Lu Writes is a column devoted to Cultural Psychology which looks at human experience as a matter of interaction between the world and the self.
Dr. George Boeree, a retired professor who taught personality theories (among other things) at Shippensburg University in Pennsylvania, defines this theory on his Social Psychology Basics page. He writes:
“Social Psychology, at its simplest, the world gives us events; we in turn give those events meaning by interpreting and acting upon them.”
Topics that fall under this umbrella make for great “water-cooler-gab” in the office. Subjects might include: the mystery of physical attraction; interpreting body language; the psychology behind advertising; group dynamics and racism; aggression and crime; problem solving; individual identity; grieving; Forensic Psychology; profiling; the list is endless!
One topic that I’ve always found fascinating is how individuals can use humor for their own benefit.
“You can turn painful situations around through laughter. If you can find humor in anything-even poverty-you can survive it.”~ Bill Cosby
Humor can be used in all kinds of situations. It can be a way of persuading or improving social connections; it helps build communication;It also deflects criticism, removes hostility and improves morale.
Humor is good for your health.
It lowers blood pressure, improves breathing, and is good for your heart. It has been proven to increase pain tolerance; heighten self-esteem; enhance creativity and problem solving; build group identity and enhance memory.
In the article, Laughter is the Best Medicine-The Health Benefits of Humor and Laughter, written by Melinda Smith, M.A., Gina Kemp, M.A., and Jeanne Segal, Ph.D. it was reported that there is a link between laughter and mental health or happiness and the brain. According to these contributors: laughter is a stress buster; laughter helps you to relax and recharge; humor helps you see things with a healthier perspective.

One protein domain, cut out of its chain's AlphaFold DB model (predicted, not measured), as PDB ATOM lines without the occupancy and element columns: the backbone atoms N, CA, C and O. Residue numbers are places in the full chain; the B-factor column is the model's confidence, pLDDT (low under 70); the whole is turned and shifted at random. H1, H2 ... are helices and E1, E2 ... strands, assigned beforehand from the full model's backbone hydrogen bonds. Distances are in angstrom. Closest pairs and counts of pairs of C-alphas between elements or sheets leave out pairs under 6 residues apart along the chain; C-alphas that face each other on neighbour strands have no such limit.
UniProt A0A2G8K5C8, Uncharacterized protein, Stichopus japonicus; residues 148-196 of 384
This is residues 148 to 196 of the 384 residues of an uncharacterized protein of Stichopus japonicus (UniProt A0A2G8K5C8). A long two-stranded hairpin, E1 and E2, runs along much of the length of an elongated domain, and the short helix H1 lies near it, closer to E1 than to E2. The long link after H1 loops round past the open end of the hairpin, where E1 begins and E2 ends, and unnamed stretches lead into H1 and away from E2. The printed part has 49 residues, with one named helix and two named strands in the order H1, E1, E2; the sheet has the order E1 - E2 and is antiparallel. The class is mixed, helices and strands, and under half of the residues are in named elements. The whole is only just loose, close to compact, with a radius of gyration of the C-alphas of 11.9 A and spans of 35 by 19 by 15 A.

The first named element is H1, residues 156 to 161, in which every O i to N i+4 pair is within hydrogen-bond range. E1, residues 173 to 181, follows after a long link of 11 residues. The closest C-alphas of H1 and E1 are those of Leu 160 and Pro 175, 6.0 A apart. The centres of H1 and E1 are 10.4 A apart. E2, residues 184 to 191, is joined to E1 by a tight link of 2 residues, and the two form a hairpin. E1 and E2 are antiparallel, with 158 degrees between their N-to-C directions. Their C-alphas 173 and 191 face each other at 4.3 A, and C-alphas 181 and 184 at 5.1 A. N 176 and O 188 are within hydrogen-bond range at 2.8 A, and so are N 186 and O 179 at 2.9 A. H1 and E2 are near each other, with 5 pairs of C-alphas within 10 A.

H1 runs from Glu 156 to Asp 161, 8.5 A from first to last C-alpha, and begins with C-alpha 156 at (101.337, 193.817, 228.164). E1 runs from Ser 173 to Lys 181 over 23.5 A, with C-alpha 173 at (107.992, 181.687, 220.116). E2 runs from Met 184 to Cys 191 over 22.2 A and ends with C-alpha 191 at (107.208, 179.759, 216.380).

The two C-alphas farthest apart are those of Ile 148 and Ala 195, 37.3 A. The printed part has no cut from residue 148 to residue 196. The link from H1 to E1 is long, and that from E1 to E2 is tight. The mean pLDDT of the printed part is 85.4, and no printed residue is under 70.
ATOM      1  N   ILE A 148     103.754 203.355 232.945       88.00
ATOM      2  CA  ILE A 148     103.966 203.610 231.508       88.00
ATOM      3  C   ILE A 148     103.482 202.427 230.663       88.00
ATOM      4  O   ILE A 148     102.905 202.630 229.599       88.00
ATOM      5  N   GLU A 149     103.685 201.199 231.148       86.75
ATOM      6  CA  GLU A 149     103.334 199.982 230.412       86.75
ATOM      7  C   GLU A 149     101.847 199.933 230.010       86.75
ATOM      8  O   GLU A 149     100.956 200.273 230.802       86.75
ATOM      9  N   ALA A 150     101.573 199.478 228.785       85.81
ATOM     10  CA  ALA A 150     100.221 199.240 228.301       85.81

According to Smith, Kemp and Segal, some of the benefits include:
- Lowers stress hormones
- Decreases pain
- Boosts immunity
- Relaxes muscles
Mental Health Benefits:
- Eases anxiety and fear
- Improves mood
- Enhances resilience
- Strengthens relationships
- Attracts others to us
- Enhances teamwork
- Helps defuse conflict
- Promotes group bonding
Freud was a believer in the many benefits of humor. He believed that humor releases tension because repressed impulses are allowed expression via the element of surprise. Sexual humor would be an example of this Freudian view.
People may even use humor as a way to handle objections. According to changingminds.org:
“When you receive objections, it can be very frustrating and it is very easy for these emotions to leak out. By reframing the situation with gentle humor, you can show that you are not offended by their refusal.”
According to Changing Minds, there are certain techniques or guidelines in using humor appropriately. They reported:
“Do not respond with negative emotions such as anger or frustration. Defuse the tension with gentle humor, maybe feigning shock or otherwise poking fun at yourself. Be careful about not making them the object of humor.”
Humor can help you succeed.
"Laughing All The Way ToThe Bank" is an article published in the Harvard Business Review, (September 2003). The author, Fabio Sala, reported that executives, who were ranked as outstanding, used humor (positive or neutral humor) over twice as often than those ranked average (17.8 times/hr vs. 7.5 times/hr). They also received greater bonuses because of their effective use of humor.
Humor is used as a marker for emotional intelligence and that may be why people who use humor in the workplace may receive more bonuses or benefits. For example, when negotiating, playful joking helps the other person to relax and this increases the likelihood of gaining a financial concession.